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Business groups in Juarez call on the UN to stop drug-related violence. An American Air Force sergeant is among the 2,000 dead. A wanted Mexican kingpin makes Forbes' "most powerful" list. President Calderon does not. Mexico City's Megabus wins Harvard environmental award. And with increased taxes and less contraction, it looks like Mexico's economy is on the mend.
Top News: Business groups in the northern Mexican city of Ciudad Juarez drew world attention to their turmoil on Nov. 11 when they called on United Nations troops to police their bloody streets. The plea by the Juarez Chamber of Commerce came after 2,000 people were killed this year in a city of 1.5 million. The groups complained the 5,000 troops the government sent to stop the drug-related violence have failed to make the streets safe.
Meanwhile, fresh bodies continued to pile up. Among the latest victims was an American Air Force sergeant who was shot dead with five other men in a Juarez strip club. Sgt. David Booher, 26, had been based at the Holloman Air Force base in New Mexico. The U.S. military prohibits its personnel from visiting Juarez because of the violence, but Booher had apparently defied the order.
One problem in quelling the violence is that Mexico’s law enforcement agencies are fighting among themselves. In the last year, Mexican police and soldiers have had 65 stand offs, a new report revealed. Corrupt police are also accused murdering military personnel while other officers have been accused of killing their own commanders.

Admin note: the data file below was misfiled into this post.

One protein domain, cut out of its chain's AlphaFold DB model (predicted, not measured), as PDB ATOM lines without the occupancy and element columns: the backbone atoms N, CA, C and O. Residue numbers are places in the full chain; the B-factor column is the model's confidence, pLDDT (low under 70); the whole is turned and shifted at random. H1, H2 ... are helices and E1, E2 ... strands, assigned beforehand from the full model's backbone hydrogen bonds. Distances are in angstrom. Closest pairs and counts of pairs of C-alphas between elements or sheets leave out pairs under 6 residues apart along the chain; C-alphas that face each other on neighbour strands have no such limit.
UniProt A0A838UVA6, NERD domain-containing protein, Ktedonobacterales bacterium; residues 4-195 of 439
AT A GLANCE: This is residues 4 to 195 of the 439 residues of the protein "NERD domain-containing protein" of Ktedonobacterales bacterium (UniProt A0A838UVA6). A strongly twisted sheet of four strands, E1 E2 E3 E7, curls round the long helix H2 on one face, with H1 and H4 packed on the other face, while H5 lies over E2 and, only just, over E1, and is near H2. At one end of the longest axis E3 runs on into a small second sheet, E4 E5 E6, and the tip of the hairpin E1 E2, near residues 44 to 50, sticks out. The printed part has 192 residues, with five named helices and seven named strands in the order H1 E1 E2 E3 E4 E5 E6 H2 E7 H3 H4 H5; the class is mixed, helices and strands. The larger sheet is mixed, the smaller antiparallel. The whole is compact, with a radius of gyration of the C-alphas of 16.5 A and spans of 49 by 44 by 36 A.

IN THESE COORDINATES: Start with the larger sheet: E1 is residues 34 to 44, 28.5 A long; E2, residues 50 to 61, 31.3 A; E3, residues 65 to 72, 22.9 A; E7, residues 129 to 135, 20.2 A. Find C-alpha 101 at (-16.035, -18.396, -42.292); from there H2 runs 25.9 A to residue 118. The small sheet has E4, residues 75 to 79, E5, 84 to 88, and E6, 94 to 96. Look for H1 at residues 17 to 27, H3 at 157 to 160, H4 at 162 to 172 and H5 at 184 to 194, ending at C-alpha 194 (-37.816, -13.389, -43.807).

Drug bosses wield so much power over the police that one of them was recognized by Forbes. Number 41 on the magazine's list of the 67 most powerful people in the world was wanted Mexican trafficker Joaquin “El Chapo” Guzman. The only other Mexican on the list was telecoms tycoon Carlos Slim, the third richest man in the world. Mexican President Felipe Calderon was notably absent.
Andres Manuel Lopez Obrador, the self-proclaimed "legitimate head of state," who lost the 2006 election by a whisker and accused Calderon of stealing his job through fraud, has managed to keep a so-called “legitimate cabinet” going since. He will soon be the first politician — and perhaps first person — to have toured every one of Mexico’s 2,438 municipalities. As mayor of Mexico City from 2000 to 2005, Obrador built a tram-style “Metrobus” to replace the hectic micro-buses. This month the Metrobus won a prestigious Harvard University environment award. The Harvard team said the rapid transit system, which carries 450,000 passengers a day, has reduced carbon dioxide emissions by 60,000 to 80,000 tons a year.
Money: Companies were optimistic that Mexico will avoid a downgrade of its credit rating after the government approved tax increases to balance its budget. Executives from Mexico’s six largest firms said the extra 1 percent of VAT and 2 percent of income tax will allow Mexico to keep its BBB+ credit rating. The new taxes will be introduced in January 2010.
Mexico’s shrinking economy seems to be shrinking a little more slowly, the latest sign the country may finally be on the rebound from recession. Industrial output in September was down 5.7 percent compared to the same month in 2008, the lowest level of shrinkage reported this year.
In another sign of recovery, store sales increased 3 percent in October, compared with the same month a year ago, according to leading retail association Antad, which represents more than 17,000 stores across the country.